Shapes can vary in size shape and colour, a shape is formend when a line encloses an area. Obviously simple shapes are easier to remeber than more complex shapes.


Geometric Shapes
•Can be described using mathematical terms
•They are very regular or precise
•They are more often found in man-made things because they are easier to reproduce and make things with
•Examples of geometric shapes are: squares, rectangles, triangles, circles, oval, pentagons and so on.

Free-form or Organic Shapes
•are difficult to describe using definitons
•are irregular or uneven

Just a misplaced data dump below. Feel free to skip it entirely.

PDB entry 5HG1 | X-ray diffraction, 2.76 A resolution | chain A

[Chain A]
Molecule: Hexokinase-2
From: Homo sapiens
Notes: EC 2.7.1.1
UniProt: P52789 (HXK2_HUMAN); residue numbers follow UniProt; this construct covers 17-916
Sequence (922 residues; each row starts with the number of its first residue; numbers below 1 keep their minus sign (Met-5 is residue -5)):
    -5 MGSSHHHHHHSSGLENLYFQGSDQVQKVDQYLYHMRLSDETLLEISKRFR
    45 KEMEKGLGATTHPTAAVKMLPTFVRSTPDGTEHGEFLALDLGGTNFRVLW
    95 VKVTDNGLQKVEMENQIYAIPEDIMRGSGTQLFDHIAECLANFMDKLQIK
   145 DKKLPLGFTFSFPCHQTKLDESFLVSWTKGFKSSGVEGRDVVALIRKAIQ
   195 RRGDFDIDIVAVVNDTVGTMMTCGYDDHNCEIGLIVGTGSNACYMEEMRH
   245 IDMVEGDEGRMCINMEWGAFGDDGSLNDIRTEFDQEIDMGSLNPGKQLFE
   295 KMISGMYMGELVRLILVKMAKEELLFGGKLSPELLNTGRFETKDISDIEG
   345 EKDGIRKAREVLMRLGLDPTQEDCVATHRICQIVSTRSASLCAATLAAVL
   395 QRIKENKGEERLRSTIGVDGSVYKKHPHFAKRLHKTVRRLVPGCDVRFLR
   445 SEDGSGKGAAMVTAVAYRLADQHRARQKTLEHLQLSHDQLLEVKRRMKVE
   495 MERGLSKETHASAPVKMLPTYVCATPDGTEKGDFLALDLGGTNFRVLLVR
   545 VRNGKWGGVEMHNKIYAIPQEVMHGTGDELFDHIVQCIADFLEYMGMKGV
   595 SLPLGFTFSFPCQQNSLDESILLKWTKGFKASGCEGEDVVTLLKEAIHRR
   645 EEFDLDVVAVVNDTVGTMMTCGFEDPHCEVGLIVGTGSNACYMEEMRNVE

•are more often found in nature
•example coule include the shape of clouds, puddles, trees, leaves, rocks and so on.


Texture is defined as the surface characteristics of a material that can be experienced through the sense of touch or the illusion of touch.
In visual images, actual textures can be used, such as cloth, boxes, small objects,
and natural items, texture can be used to accent an area so that it becomes more dominant than another.

There is also the texture which you can touch (In real life) such as the surface of a rock has a texture, a tree, a cloth. Everything in the world has a texture.

1. Guthrie, Kristen 2012, Nelson visual communication and design: VCE units 1-4, 3rd edn, Cengage Learning, South Melbourne/AU, pp. 64-65.